All the e-Governance cogs have been put up; now the testing phase can’t be far away
The objective of e-Governance is to bring to citizens governance that is efficient, accountable, inclusive and reach out to all in a convenient and effective manner. e-Governance also eradicates corruption, one of the biggest monsters we battle in the country, by providing transparent governance.
Given the recent spate of scandals, coupled with the fact that political parties are learning that good governance is good politics too, we see a definite trend moving towards greater emphasis on e-Governance.
Business process re-engineering (BPR) and the use of ICT, two of the most important aspects of e-Governance, can bring around the much needed changes and improvisation in the way government functions and delivers services to its citizens.
Banish the thought that e-Governance is only for governments. It cuts across all the fields, be it health, education, business, skill-building, ushering in an era of better services, better management and faster growth as a whole for the nation. This enables overall efficiency and these industries in particular are likely to strengthen their e-Governance initiatives.
However, it is in the macro perspective where the average Indian citizen benefits, is where we will likely see maximum action. With the right structuring that has been put in place under the National eGovernance Plan (NeGP) in terms of integrated Mission Mode Projects (MMPs) and the various components like core infrastructure (SDC, SWAN, CSCs), capacity building, awareness and assessment, along with the necessary operational guidelines and institutional framework, the foundation for the success of e-Governance has been laid. Fruits of this will be realised in the subsequent years in incremental fashion.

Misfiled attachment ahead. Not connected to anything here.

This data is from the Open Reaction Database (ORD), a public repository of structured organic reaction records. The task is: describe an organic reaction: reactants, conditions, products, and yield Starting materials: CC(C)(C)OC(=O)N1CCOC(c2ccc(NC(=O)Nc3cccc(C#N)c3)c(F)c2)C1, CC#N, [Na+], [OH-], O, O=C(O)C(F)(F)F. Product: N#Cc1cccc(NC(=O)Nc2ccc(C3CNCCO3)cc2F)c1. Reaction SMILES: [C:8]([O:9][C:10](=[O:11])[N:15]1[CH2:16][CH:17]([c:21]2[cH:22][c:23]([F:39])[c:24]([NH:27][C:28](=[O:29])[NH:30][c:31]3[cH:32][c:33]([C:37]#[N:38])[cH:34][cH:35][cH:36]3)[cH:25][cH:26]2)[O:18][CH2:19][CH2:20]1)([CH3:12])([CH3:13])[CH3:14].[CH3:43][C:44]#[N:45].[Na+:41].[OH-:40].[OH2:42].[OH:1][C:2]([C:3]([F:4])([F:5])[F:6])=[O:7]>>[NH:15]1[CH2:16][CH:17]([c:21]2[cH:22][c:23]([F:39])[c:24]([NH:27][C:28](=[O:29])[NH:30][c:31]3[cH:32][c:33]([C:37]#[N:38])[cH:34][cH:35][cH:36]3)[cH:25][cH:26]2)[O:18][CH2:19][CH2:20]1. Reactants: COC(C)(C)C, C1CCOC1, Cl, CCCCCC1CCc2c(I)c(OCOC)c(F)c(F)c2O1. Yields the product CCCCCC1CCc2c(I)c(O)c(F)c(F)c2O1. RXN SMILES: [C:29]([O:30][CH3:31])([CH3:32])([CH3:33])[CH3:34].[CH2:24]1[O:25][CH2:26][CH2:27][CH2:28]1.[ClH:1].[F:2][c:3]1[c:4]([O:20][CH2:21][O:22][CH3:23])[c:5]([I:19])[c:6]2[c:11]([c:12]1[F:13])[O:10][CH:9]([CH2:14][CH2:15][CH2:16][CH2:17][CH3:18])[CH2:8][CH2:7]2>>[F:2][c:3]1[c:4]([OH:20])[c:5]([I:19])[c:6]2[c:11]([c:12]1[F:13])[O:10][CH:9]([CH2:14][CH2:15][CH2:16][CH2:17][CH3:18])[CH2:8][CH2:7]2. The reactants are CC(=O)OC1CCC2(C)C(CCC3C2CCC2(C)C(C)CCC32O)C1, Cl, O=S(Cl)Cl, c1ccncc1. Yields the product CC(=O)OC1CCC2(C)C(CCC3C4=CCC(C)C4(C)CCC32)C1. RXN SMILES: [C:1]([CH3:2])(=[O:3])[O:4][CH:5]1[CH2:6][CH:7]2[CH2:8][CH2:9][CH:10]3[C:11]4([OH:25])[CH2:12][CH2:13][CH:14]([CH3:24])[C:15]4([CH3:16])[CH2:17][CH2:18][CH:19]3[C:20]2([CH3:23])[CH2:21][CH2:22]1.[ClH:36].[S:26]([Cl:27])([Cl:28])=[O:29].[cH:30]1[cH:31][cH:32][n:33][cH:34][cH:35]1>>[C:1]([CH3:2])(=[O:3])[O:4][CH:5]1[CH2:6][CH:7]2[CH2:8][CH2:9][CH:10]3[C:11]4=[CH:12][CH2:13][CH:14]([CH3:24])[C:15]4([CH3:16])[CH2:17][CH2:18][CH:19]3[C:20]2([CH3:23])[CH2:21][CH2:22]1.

Further, the adoption of public private partnership (PPP) model will gather steam. The little progress made so far has ensured that the domain expertise of various government departments and its officials and the implementation and operational expertise of the private sector coming together is an effective way to achieve the desired results.
So, what will be the five governance issues in 2011?
Putting the e-Governance service delivery framework, comprising infrastructural components like SDC, SWAN and CSCs, state portal and SSDGs to test by connecting all the pieces together, pretty much like a jigsaw puzzle, to deliver services to citizens in a manner that is scalable, repeatable and inter-operable.
Ensuring timely completion of infrastructure pieces so that other e-Governance projects banking on the availability of those pieces could go as per schedule. The focus should be not just on completion of these infrastructure projects, but on seeing to it that they are operationally sound.
Making CSCs self-sustainable, so that their desired objective of extending the reach of government services to the common man is not just a touch-and-go affair, but a permanent fixture.
Speeding up service delivery through faster execution and better monitoring and management of timelines, resources and escalation mechanisms. The government is currently developing a strategy for extending the current infrastructure and bringing in cloud technologies so as to achieve the ultimate outcome of offering service to various government departments for quickly rolling out their individual department’s applications and services.
Ensuring inter-operability and adherence to the standards and guidelines being rolled out. In the absence of the same, even the successful e-Governance projects will remain in silos and the ultimate goal of e-Governance will fall short of expectations. The need is to create a comprehensive and integrated service delivery management framework to carry out SLA management, reporting and monitoring.
We do, however, need to appreciate that e-Governance is not a one-year issue. It is something that will roll on and strengthen over time. In the light of this it makes sense to share a broader vision.
With the various pieces of the jigsaw puzzle put together and with appropriate processes, policies and technologies in place to take care of any exigencies, it can be ensured that services are delivered to citizens and other stakeholders at the desired service levels.